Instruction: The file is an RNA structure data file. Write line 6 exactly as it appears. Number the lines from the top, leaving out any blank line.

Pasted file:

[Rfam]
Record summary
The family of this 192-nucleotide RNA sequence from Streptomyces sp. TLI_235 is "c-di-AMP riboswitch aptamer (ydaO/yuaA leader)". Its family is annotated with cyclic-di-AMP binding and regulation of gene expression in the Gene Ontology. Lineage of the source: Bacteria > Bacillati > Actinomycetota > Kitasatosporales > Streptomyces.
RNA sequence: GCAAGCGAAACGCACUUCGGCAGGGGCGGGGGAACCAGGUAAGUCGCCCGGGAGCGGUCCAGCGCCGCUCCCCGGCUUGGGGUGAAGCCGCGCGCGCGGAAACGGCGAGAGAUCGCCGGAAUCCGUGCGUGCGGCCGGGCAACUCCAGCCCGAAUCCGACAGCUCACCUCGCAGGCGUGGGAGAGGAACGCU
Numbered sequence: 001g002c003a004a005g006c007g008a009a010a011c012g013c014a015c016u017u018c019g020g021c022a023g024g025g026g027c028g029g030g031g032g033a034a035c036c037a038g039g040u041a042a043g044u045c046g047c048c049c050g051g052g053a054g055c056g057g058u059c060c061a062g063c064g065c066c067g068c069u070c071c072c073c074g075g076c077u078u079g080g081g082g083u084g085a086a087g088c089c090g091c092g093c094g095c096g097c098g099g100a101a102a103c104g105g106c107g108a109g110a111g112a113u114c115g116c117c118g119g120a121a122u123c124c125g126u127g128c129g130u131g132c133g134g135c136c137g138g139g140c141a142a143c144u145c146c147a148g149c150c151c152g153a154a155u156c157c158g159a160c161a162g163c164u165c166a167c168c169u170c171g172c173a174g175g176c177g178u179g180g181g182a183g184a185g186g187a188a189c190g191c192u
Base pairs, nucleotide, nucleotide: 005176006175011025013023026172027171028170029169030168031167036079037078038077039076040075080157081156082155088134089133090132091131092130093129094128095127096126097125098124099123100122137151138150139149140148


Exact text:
Base pairs, nucleotide, nucleotide: 005176006175011025013023026172027171028170029169030168031167036079037078038077039076040075080157081156082155088134089133090132091131092130093129094128095127096126097125098124099123100122137151138150139149140148